Whole-Fruit Chocolate: Skipping The Sugar By Using The Entire Cacao Pod

Images of whole-fruit chocolate formulations after kneading at 31 °C and subsequent heating to 50 °C. The ECP concentration in the sweetening gel and the added gel concentrations into the CM are shown on the x and y axis, respectively. (Credit: Kim Mishra et al., Nature Food, 2024)
Images of whole-fruit chocolate formulations after kneading at 31 °C and subsequent heating to 50 °C. The ECP concentration in the sweetening gel and the added gel concentrations in the CM are shown on the X and Y axes, respectively. (Credit: Kim Mishra et al., Nature Food, 2024)

It’s hard to imagine a world without chocolate, and yet it is undeniable that there are problems associated both with its manufacturing and its consumption. Much of this is due to the addition of sugar, as well as the discarding of a significant part of the cacao pod, which harbors the pulp and seeds. According to a study by [Kim Mishra] and colleagues in Nature Food, it might be possible to ditch the sugar and instead use a mixture of cacao pulp juice (CPJC) and endocarp powder (ECP), which are turned into a sweetening gel.

This gel replaces the combination of sugar with an emulsifier (lecithin or something similar) in current chocolate while effectively using all of the cacao pod except for the husk. A lab ran a small-scale production, with two different types of whole-fruit chocolate produced, each with a different level of sweetness, and given to volunteers for sampling. Samples had various ECP ratios in the gel and gel ratios in the chocolate mixture with the cacao mass (CM).

With too much of either, the chocolate becomes crumbly, while with too little, no solid chocolate forms. Eventually, they identified a happy set of ratios, leading to the taste test, which got an overall good score in terms of chocolate taste and sweetness. In addition to being able to skip the refined sugar addition, this manufacturing method also cuts out a whole supply chain while adding significantly more fiber to chocolate. One gotcha here is that this study focused on dark chocolate, but then some chocolate fans would argue vehemently that anything below 50% cacao doesn’t qualify as chocolate anymore, while others scoff at anything below 75%.

Matters of taste aside, this study shows a promising way to make our regular chocolate treat that much healthier and potentially greener. Of course, we want to know how it will print. Barring that, maybe how it engraves.

Warmer Ice Cream?

What if you could tweak the recipe on ice cream to keep it frozen at higher temperatures? The idea comes from massive conglomerate Unilever. Among other things, the brand owns a wide variety of ice cream brands, from Ben & Jerry’s to the Magnum and Cornetto lines. Instead of running freezers at the industry standard of -18 °C (0°F), the company is experimenting with upping the temperature to -12 °C (10 °F) instead.

First off, you’d save a lot of electricity. Thanks to the way the industry works, the company actually owns the vast majority of the three million or so display freezers that are used to sell its stock to customers. Running at a higher temperature could slash the freezer’s energy use by 20% to 30%, according to the company’s calculations. The company also estimates that the energy used by these freezers makes up around 10% of its total greenhouse gas footprint, so it’s better for the environment too.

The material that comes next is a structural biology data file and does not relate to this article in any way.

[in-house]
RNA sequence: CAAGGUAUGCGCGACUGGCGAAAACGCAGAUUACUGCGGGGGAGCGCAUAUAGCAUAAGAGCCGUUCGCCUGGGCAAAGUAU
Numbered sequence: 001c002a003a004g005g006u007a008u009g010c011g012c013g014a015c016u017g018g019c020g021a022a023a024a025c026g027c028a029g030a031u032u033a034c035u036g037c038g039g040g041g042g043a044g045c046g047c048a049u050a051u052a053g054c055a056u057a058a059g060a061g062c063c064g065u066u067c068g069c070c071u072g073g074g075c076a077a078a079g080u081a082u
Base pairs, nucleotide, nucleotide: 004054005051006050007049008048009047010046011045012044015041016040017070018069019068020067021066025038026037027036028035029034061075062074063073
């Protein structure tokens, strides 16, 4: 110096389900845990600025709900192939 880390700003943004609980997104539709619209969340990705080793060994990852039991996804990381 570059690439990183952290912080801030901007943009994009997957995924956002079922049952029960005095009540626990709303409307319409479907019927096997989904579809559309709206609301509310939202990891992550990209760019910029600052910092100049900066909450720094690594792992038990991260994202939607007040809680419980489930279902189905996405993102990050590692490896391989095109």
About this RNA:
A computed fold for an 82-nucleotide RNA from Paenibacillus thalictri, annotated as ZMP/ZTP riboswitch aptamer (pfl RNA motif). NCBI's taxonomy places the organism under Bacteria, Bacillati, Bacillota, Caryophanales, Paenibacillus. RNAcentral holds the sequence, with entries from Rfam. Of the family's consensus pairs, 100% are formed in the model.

Of course, there’s savvy commercial reasons behind the idea. Unilever had noticed its ice cream sales dropping in 2022. The company believes this was in part due to retailers unplugging their freezers earlier than usual as winter approached, due to high energy bills. If the company’s freezers aren’t humming, they’re doing less business. If shaving down the freezer’s energy use helps retailers keep them plugged in and the lights on, that’s a net bonus to the company’s bottom line. It could also make their freezers unhospitable places for rival products, giving them an edge in the marketplace.

But this is all business intrigue. Let’s instead take a deeper look at ice cream.

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Hackaday Links: May 29, 2022

It looks like the ongoing semiconductor shortage isn’t getting any better, and if the recent spate of computer thefts from semi trucks is any indication, it’s only going to get worse. Thieves seem to be targeting the Freightliner Cascadia, probably the most popular heavy freight truck on the road in North America today, with “smash and grab” thefts targeting the CPC4, or Common Powertrain Control module. These modules are sitting ducks — they’re easy to locate and remove, the chip shortage has made legit modules nearly unobtanium from dealers, and the truck won’t run without them. That’s driven the black market price for a CPC up to $8,000 or more, making them a tempting target. And it’s not only individual trucks parked in truck stop lots that are being hit; gangs are breaking into trucking company lots and bricking dozens of trucks in short order. So the supply chain problem which started the semiconductor shortage caused the module shortage, which drives the thieves to steal modules and take trucks off the road, which only worsens the supply chain shortage that started the whole thing. Nice positive feedback loop.

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